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Today's Stichomancy for Mel Brooks

The first excerpt represents the element of Air. It speaks of mental influences and the process of thought, and is drawn from Mistress Wilding by Rafael Sabatini:

Ferguson stroked his long lean jaw. "No, no," said he; "all I suggest is that you find Mr. Wilding work to do elsewhere."

"Elsewhere?" the Duke questioned. "Where else?"

"I have thought of that, too. Send him to London to see Danvers and to stir up your friends there. And," he added, lowering his voice, "give him discretion to see Sunderland if he thinks well."

The proposition pleased Monmouth, and it seemed to please Mr. Wilding no less when, having sent for him, the Duke communicated it to him in Ferguson's presence.

Upon this mission Mr. Wilding set out that very night, leaving Nick Trenchard in despair at being separated from him at a time when there

The second excerpt represents the element of Fire. It speaks of emotional influences and base passions, and is drawn from Cromwell by William Shakespeare:

[Enter Bedford hastily.]

BEDFORD. How now, who's this? Cromwell, by my soul! welcome to England: Thou once didst save my life, didst not Cromwell?

CROMWELL. If I did so, 'tis greater glory for me, That you remember it, than of my self Vainly to report it.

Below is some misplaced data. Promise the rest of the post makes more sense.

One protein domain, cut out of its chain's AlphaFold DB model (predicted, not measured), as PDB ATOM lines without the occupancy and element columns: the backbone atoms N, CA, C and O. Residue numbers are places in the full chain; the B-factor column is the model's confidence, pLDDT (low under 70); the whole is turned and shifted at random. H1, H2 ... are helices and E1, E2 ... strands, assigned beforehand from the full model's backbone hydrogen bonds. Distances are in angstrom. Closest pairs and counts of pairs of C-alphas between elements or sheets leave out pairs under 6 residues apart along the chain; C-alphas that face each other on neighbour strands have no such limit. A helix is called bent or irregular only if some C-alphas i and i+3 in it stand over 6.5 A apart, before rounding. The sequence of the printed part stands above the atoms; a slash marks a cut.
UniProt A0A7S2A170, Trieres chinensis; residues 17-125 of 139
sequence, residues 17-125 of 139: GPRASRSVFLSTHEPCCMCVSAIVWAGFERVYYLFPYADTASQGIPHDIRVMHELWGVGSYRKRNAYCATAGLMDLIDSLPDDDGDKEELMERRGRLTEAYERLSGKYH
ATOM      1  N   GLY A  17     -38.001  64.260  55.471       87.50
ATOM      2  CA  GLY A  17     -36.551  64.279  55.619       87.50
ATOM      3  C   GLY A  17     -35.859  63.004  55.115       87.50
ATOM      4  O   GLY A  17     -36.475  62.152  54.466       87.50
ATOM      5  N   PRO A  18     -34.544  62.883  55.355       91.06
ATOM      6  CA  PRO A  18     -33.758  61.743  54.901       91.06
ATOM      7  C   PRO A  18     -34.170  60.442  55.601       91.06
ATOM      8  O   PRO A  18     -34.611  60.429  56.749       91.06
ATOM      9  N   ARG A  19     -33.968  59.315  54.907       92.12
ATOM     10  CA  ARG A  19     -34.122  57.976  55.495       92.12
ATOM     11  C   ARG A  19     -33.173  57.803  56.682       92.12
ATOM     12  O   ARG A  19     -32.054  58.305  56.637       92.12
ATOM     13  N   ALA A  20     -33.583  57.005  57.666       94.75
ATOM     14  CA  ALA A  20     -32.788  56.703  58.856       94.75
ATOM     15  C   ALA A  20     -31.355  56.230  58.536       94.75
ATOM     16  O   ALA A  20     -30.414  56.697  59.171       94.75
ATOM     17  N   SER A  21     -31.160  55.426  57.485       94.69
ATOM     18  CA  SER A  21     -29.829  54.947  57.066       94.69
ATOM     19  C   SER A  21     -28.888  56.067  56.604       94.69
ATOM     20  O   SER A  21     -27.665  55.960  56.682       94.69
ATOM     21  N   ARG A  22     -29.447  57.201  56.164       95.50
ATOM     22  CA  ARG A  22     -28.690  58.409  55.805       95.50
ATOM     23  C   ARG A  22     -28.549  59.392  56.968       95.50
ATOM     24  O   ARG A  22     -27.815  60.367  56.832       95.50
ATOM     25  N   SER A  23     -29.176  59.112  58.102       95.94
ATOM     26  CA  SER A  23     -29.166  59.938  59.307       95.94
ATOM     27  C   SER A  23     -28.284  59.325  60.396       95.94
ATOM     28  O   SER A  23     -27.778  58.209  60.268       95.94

BEDFORD. Well, Cromwell, now is the time,

The third excerpt represents the element of Water. It speaks of pure spiritual influences and feelings of love, and is drawn from The Yates Pride by Mary E. Wilkins Freeman:

For the first time Eudora gave a startled glance at him. "Didn't you know?" she gasped.

"How should I? You had not said yes really, dear."

"Do you think," said Eudora Yates, "that I am not too proud to allow you to ask me if my answer were not yes?"

"So that is the reason you always ran away from me, years ago, so that I never had a chance to ask you?"

"Of course," said Eudora. "No woman of my family ever allows a declaration which she does not intend to accept. I was always taught that by my mother."

Then a small but insistent cry rent the air. "The baby is

The fourth excerpt represents the element of Earth. It speaks of physical influences and the impact of the unseen on the visible world, and is drawn from Poems of William Blake by William Blake:

She ceasd & smild in tears, then sat down in her silver shrine.

Thel answerd, O thou little virgin of the peaceful valley. Giving to those that cannot crave, the voiceless, the o'er tired The breath doth nourish the innocent lamb, he smells the milky garments He crops thy flowers while thou sittest smiling in his face, Wiping his mild and meekin mouth from all contagious taints. Thy wine doth purify the golden honey; thy perfume. Which thou dost scatter on every little blade of grass that springs Revives the milked cow, & tames the fire-breathing steed. But Thel is like a faint cloud kindled at the rising sun: I vanish from my pearly throne, and who shall find my place.


Poems of William Blake